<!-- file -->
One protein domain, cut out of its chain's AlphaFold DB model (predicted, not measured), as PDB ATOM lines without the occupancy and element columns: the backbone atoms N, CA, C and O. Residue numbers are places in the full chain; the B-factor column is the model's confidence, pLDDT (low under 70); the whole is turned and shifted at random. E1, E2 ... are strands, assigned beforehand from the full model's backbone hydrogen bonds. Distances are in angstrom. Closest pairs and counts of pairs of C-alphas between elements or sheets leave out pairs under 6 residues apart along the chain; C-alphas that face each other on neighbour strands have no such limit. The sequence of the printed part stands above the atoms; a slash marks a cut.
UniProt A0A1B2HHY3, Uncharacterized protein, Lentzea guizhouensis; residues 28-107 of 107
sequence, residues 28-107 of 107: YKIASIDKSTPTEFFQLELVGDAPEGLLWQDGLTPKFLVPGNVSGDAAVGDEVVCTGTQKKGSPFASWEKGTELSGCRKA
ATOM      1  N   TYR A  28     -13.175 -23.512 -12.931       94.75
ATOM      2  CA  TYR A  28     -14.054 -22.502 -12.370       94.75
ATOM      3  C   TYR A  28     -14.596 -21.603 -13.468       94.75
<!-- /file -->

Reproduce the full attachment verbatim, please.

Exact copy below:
One protein domain, cut out of its chain's AlphaFold DB model (predicted, not measured), as PDB ATOM lines without the occupancy and element columns: the backbone atoms N, CA, C and O. Residue numbers are places in the full chain; the B-factor column is the model's confidence, pLDDT (low under 70); the whole is turned and shifted at random. E1, E2 ... are strands, assigned beforehand from the full model's backbone hydrogen bonds. Distances are in angstrom. Closest pairs and counts of pairs of C-alphas between elements or sheets leave out pairs under 6 residues apart along the chain; C-alphas that face each other on neighbour strands have no such limit. The sequence of the printed part stands above the atoms; a slash marks a cut.
UniProt A0A1B2HHY3, Uncharacterized protein, Lentzea guizhouensis; residues 28-107 of 107
sequence, residues 28-107 of 107: YKIASIDKSTPTEFFQLELVGDAPEGLLWQDGLTPKFLVPGNVSGDAAVGDEVVCTGTQKKGSPFASWEKGTELSGCRKA
ATOM      1  N   TYR A  28     -13.175 -23.512 -12.931       94.75
ATOM      2  CA  TYR A  28     -14.054 -22.502 -12.370       94.75
ATOM      3  C   TYR A  28     -14.596 -21.603 -13.468       94.75